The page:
Bangkok: Australia has warned of a "high threat" of terror attack in the Philippines, including in the capital Manila.
Australia's smartraveller.gov.au warns Australians "to be alert to possible threats around locations that have a low level of protective security and places known to be possible terrorist targets".
It also tells Australians to reconsider travel to eastern Mindanao and avoid the island's central and western regions, which include Marawi where about 30 Islamic State-allied militants are still hiding out in building basements and tunnels amid the city's ruins.
Philippine security officials have also warned of possible "lone wolf attacks".
Four militants were killed in skirmishes with government in Marawi over the past several days, including an Indonesian. The presence of armed militants supporting IS is posing a threat to 400,000 residents who want to return to the lakeside city.
"The main battle area, where most of the heavy fighting occurred in the last few weeks prior to the liberation and cessation of combat operation still harbours a number of stragglers," military spokesman Major-General Restituto Padilla told reporters. Marawi had been declared liberated on October 23.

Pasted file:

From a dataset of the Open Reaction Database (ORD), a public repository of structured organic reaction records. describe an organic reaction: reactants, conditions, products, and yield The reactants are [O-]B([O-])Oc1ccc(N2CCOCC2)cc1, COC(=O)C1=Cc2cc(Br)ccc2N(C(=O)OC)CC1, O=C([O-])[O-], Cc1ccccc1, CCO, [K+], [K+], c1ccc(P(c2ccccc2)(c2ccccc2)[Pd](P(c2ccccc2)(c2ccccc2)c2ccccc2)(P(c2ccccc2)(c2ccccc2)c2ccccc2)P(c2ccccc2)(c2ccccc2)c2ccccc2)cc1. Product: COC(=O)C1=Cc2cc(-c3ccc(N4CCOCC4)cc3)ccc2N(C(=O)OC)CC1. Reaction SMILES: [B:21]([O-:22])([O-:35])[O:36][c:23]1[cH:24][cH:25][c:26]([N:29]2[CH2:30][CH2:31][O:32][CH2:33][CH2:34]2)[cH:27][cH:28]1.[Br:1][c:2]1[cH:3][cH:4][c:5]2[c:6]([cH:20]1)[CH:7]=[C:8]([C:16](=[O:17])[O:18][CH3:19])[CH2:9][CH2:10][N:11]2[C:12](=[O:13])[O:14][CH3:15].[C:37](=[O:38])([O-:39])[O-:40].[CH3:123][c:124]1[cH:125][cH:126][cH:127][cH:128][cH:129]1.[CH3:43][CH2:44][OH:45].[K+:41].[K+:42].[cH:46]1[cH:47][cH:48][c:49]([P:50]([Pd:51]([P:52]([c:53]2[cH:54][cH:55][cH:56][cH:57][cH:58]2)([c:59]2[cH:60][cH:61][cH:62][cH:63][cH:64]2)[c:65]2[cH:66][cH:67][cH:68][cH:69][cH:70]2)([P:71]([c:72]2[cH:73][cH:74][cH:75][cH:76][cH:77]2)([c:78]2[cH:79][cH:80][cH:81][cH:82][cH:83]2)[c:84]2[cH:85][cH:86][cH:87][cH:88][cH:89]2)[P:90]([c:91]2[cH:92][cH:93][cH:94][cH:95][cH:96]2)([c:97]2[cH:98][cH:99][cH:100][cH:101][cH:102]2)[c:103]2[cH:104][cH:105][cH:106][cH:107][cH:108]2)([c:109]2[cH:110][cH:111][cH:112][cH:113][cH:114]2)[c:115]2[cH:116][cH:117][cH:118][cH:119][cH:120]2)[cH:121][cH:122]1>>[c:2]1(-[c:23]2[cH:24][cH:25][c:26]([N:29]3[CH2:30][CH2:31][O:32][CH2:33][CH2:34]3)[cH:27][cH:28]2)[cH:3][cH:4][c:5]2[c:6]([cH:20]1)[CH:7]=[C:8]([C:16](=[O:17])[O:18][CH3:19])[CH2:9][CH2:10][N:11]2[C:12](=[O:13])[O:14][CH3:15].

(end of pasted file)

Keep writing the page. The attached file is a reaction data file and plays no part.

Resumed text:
Australia's warning comes as Philippine security forces prepare a massive security blanket to protect world leaders attending meetings in Manila and the nearby Clark International Airport and development zone in mid-November.
Prime Minister Malcolm Turnbull and US President Donald Trump are scheduled to be among the leaders attending an Association of Southeast Asian Nations (ASEAN) summit and related meetings.
More than 60,000 soldiers and police will be deployed to protect the leaders and officials. The movement of ships will be restricted on Manila Bay and a gun ban will be enforced across Manila and surrounding areas.
Philippine officials say President Rodrigo Duterte, who will host the meetings, will call for greater cooperation to crush violent extremism in the region.
More than 1100 people, including about 900 militants, have been killed in Marawi, the Philippines' largest Islamic city, since fighters waving Islamic State flags took it after rampaging through the streets on May 23.
Major-General Padilla denied the announcement of the city's liberation was premature.
"Those stragglers who were left, they are leaderless, they have no direction," he said.
"They are merely fighting for survival so they have no impact on the overall security of the place."
Australia and the Philippines have boosted military ties in response to the increasing threat from terror organisations in the Philippines, including increasing intelligence sharing and Australian soldiers training their counterparts in urban warfare.